Simone Biles Makes Vogue Cover Debut and Reveals Olympics Postponement Left Her 'Torn and Broken'

"In a way, you feel defeated because you've worked so hard," Simone Biles told Vogue of having to wait another year to compete in the Olympics

Simone Biles
Simone Biles. Photo: Annie Leibovitz/Vogue

Simone Biles will be going for gold once again at next year’s Olympic Games in Tokyo, though the road to resilience will not have been an easy one.

The gymnast, 23, made her debut as a Vogue cover star for the magazine’s upcoming August issue, and opened up about the heartbreak she’s faced in having to revamp her plans to compete following the Games’ postponement to summer 2021.

“I felt kind of torn and broken,” Biles, the most decorated gymnast in World Championship history, said of learning she’d have to wait another year due to the coronavirus pandemic. “Obviously it was the right decision, but to have it finalized — in a way, you feel defeated because you’ve worked so hard.”

As Vogue notes, Biles, who has not lost a meet since 2013, is already “unusually” mature for an Olympian gymnast at 23 years old; next summer, she’ll be 24.

Simone Biles
Simone Biles. Annie Leibovitz/Vogue

The four-time Olympic gold medalist told the outlet that she broke down in tears as she thought of not only having to rearrange her training plans, but of having to work with USA Gymnastics for an extra year.

“We were gripping at the bars, and I just started crying,” she said. “Another year of dealing with USAG. That, I don’t know if I can take.”

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Biles has been openly critical of USAG amid the sexual abuse scandal involving its former physician Larry Nassar. Biles was among the many athletes to describe her abuse at the hands of Nassar — who is serving a life sentence on charges of child pornography and sexual misconduct —and has been an outspoken voice for change within the organization.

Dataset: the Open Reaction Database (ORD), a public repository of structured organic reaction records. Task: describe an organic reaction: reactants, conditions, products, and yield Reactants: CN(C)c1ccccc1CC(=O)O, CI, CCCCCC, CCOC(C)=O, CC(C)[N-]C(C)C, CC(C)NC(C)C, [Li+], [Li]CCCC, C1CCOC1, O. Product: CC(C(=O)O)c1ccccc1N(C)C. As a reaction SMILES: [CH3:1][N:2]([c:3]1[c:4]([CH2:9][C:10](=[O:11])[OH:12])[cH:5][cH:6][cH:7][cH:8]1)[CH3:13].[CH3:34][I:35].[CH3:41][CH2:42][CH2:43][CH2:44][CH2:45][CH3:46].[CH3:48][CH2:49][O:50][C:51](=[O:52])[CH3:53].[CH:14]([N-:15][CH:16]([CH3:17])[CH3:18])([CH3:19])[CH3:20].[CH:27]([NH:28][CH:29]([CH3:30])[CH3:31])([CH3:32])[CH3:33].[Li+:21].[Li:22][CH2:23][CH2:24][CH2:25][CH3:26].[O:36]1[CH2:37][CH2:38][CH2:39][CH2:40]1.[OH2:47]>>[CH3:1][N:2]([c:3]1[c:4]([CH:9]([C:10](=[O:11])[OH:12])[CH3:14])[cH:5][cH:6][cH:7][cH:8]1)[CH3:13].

In January, USA Gymnastics offered Nassar’s victims, including Biles, a $215 million settlement as part of a plan to exit bankruptcy, and last year, Li Li Leung, president and CEO of USA Gymnastics, praised Biles in a statement to PEOPLE that also declared the organization’s intentions to foster a "safe, positive and encouraging environment."

Despite Biles' setback due to the pandemic, and the fact that self-isolating meant her typical training schedule was thrown for a loop, Biles resumed training in mid-May after the World Champions Centre reopened, according to Vogue.

Simone Biles
Simone Biles. Annie Leibovitz/Vogue

Though the athlete said in April that she was still undecided as to whether she wanted to compete, she has now determined that she does.

“I believe we’re going to come out of this stronger,” her mom Nellie told Vogue. “I believe next Olympics, it’s going to be, I got here in spite of. Once the athletes get back to training, I believe they will put more than their heart and soul into this. They will really have to prove that even this virus stopping the entire world will not take their goals away from them.”

Biles previously told PEOPLE in early March that she was particularly looking forward to spending time in the Olympic Village with her fellow athletes, and was excited about "being immersed in the Japanese culture."

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